(CN) – The North Face founder and his partners in the New Zealand sportswear company Canterbury can’t claim a deduction on their U.S. tax return for management fees paid to Canterbury’s former owners, the U.S. Tax Court ruled.
In 1999 Kenneth Klopp, founder of The North Face brand of outdoor gear, and partners Christopher Woodward and David Treece formed a shell corporation to acquire LWR Industries. LWR owned the Canterbury brand, a major sponsor of New Zealand’s famed rugby team the All Blacks.
The U.S.-based Canterbury Holdings created a New Zealand corporation to take over LWR Industries. LWR Industries then hired BIL, its former parent company, to manage LWR.
Canterbury Holdings tried to deduct the management fees paid to BIL on its taxes.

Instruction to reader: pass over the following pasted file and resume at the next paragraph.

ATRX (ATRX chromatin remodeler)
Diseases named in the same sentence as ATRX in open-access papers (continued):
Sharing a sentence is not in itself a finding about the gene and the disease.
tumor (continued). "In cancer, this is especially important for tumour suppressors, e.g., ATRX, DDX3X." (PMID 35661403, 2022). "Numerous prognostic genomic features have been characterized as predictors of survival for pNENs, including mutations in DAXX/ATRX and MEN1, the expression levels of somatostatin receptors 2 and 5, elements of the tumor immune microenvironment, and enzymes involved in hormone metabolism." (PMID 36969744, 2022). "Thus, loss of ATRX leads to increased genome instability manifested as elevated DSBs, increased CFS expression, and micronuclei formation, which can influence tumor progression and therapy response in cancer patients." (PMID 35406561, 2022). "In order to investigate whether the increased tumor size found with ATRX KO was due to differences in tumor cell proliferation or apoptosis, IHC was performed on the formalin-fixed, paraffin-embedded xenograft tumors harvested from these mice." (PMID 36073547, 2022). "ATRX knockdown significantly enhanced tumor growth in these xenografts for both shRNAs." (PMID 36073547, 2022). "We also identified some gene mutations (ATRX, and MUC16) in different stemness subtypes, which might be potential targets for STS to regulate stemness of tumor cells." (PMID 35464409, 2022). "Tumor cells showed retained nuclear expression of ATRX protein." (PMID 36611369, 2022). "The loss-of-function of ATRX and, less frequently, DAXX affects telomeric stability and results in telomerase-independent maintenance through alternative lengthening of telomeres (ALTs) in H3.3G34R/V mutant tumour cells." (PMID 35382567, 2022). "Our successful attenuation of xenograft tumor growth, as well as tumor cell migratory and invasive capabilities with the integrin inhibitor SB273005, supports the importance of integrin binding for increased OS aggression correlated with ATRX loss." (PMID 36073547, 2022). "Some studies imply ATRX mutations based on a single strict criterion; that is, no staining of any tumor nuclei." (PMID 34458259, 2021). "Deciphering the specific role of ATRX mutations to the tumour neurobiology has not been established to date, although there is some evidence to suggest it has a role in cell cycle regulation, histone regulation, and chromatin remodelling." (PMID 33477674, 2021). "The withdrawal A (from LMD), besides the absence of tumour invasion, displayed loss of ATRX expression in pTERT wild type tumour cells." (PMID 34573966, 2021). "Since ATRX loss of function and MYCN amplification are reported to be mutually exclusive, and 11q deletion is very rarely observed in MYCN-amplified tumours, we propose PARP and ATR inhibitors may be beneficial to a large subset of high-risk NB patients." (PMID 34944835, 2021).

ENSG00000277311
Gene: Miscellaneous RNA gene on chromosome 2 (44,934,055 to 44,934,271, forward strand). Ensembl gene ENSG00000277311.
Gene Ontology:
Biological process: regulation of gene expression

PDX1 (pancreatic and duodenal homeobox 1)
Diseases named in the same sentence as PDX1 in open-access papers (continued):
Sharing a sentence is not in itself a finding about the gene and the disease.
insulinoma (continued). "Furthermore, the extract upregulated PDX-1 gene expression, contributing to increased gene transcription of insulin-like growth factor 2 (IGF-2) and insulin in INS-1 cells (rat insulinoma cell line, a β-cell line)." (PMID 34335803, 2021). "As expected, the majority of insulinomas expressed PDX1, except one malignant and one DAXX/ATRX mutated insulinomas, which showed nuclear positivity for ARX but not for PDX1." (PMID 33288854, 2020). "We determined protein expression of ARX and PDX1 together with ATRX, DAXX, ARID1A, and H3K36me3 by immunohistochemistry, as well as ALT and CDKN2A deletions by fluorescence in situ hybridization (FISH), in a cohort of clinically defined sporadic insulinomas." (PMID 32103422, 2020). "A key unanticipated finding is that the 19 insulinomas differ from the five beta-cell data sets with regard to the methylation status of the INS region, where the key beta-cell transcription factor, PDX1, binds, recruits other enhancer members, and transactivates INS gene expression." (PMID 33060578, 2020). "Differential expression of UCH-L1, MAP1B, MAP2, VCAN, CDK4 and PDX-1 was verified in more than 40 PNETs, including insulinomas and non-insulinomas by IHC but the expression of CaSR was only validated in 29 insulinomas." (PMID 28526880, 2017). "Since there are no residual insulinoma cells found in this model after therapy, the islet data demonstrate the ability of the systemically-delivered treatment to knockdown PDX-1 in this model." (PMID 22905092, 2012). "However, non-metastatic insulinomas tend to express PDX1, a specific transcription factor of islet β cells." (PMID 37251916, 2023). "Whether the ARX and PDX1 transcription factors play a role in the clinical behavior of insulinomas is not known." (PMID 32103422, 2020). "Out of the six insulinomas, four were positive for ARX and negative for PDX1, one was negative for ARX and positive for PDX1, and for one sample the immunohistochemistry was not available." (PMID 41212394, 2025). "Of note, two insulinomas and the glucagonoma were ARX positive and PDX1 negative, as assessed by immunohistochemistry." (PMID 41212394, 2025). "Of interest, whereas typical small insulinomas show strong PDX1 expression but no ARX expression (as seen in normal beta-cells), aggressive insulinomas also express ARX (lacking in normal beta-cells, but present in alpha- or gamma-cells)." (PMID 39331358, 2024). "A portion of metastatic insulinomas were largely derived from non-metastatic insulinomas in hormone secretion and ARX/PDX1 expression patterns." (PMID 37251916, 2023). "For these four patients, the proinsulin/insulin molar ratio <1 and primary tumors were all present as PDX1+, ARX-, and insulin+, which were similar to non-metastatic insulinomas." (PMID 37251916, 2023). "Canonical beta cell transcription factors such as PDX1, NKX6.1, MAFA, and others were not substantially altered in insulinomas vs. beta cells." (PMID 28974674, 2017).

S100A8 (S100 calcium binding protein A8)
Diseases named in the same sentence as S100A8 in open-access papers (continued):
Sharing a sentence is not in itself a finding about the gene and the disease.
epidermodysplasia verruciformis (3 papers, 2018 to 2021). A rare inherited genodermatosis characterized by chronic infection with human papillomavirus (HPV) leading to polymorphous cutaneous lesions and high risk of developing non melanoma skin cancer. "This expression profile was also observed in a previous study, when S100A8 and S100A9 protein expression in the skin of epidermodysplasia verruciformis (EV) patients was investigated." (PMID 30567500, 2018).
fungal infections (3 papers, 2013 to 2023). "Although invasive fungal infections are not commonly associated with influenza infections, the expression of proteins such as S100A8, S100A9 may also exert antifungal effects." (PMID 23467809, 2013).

The Internal Revenue Service rejected Canterbury Holdings’ claim that the fees were an ordinary and necessary business expense, because the company had no other business function than to buy the Canterbury brand. Nor did the New Zealand entity directly benefit from BIL’s management, the IRS said, as LWR received BIL’s management expertise.
Judge Holmes of the U.S. Tax Court agreed that the money used to pay for LWR’s management looked more like a non-deductible loan or capital expenditure than a necessary business expense.